MSG is commonly used in preparation of Chinese food. So, the next time you get takeout, make sure your go-to restaurant does not use MSG.
FODMAP stands for fermentable oligo-di-mono-saccharides and polyols. (bonus: now you know why it’s abbreviated.)What on earth is a FODMAP might you ask?
FODMAPs are short-chain carbohydrates that are poorly absorbed by the gut resulting in abdominal pain and bloating. Certain fruits, vegetables, dairy, and wheat products contain high amounts of FODMAPs. Other big offenders when it comes to containing high levels of FODMAPs are artificial sweeteners and alcohol. (No, not alcohol!)
So what can you do?
Think about focusing on more berries, citrus fruits, non-dairy milks, and lean meats. Do less of beans, wheat, dairy products, and dried fruits.
A low FODMAP diet was originally found to help with symptoms from conditions such as irritable bowel syndrome, but there is evidence that a low FODMAP diet provides a positive impact on fibromyalgia symptoms, especially with painful hypersensitivity.
Double bonus: this diet was also found to be nutritionally balanced and promoted weight loss.
Want to try a low FODMAP diet? See below:
Weight loss is not only good for our long-term well-being and longevity, but also for chronic pain relief. And, let’s face it, most of us could stand to lose a few pounds.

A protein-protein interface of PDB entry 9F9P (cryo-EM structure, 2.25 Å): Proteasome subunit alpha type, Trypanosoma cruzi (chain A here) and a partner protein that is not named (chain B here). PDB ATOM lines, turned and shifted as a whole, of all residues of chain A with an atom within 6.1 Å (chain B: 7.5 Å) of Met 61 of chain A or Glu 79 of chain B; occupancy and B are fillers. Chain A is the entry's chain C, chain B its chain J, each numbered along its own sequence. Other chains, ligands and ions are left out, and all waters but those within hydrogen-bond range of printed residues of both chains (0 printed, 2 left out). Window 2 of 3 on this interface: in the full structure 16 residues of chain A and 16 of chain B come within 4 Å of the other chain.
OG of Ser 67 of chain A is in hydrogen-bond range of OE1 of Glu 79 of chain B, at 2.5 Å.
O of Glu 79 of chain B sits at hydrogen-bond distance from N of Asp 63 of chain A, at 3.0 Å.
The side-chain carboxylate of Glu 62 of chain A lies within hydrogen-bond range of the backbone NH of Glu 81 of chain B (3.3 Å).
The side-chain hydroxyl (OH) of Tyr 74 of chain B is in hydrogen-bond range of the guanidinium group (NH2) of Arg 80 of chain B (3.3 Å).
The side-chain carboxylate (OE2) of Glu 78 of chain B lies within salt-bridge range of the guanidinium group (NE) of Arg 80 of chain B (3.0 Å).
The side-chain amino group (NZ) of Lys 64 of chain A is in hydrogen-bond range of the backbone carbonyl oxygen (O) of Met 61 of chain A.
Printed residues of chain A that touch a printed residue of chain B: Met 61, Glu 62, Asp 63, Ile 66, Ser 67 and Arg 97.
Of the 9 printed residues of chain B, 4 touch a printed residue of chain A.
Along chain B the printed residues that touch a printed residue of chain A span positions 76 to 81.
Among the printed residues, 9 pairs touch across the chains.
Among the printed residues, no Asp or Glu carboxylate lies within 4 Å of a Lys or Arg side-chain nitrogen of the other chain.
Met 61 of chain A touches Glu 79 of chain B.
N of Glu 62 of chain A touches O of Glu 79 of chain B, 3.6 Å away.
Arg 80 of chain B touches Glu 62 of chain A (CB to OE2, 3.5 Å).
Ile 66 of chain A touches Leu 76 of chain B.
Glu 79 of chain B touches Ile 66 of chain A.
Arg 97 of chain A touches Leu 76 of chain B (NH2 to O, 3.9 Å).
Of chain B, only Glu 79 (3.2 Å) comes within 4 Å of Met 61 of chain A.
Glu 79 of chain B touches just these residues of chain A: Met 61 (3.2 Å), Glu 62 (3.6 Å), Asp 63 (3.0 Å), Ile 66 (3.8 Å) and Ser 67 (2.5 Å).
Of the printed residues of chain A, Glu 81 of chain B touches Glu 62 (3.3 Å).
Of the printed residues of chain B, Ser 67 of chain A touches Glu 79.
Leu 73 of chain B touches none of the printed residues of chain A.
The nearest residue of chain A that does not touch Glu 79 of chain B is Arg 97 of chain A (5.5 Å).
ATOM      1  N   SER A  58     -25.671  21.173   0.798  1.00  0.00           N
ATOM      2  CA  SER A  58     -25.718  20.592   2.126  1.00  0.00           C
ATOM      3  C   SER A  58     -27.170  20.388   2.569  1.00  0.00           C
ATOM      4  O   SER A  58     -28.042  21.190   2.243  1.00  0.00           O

Research suggests that weight loss improves pain, especially in joints. Symptoms of fatigue, trouble sleeping, and depression also improved in participants.
Losing greater than 10 percent of body weight will achieve the maximum benefit.
Weight loss is easier said than done, I know.
There’s no one-size-fits-all approach. We are all different-- age, gender, and body type. So as always, it is best to consult your doctor before making dramatic changes to your diet for safety reasons. Also, a good dietician with a proven track record is an excellent resource.
Are you ready to work off the calories at the gym but don't know where to start? Hiring a personal trainer may be helpful starting out to advise the best types of exercise for you as well as keeping you accountable. Bonus: exercise may help with pain, sleep disturbance, and low energy levels associated with fibromyalgia!
If you’re new to the diet and exercise thing, there is an abundance of wearable technology devices available to help keep you on track. Fitbits and Apple Watch are popular devices that keep track of number of steps, time spent being active, sleep patterns, heart rate, and more.
You can also keep track of calorie and water intake through the apps on your phone to help you gauge your daily requirements. Personally, I lost 20 pounds in a period of five months with the help of my Fitbit. I would recommend wearable devices to anyone!
Dietary interventions for fibromyalgia symptom relief is not meant to be an all-or-nothing approach.
Try one thing at a time and give it at least a few weeks to a a few months to see if it is working. Remember, patience and determination go a long way on your path to recovering from chronic pain.
Meet the Author
Shannon is a nurse practitioner with an array of clinical experience. She is particularly passionate about health promotion and disease prevention. When she's not nurse practitioner-ing or writing, she enjoys reading, cooking, and yoga. You can check out her blog at https://shannonthenp.com.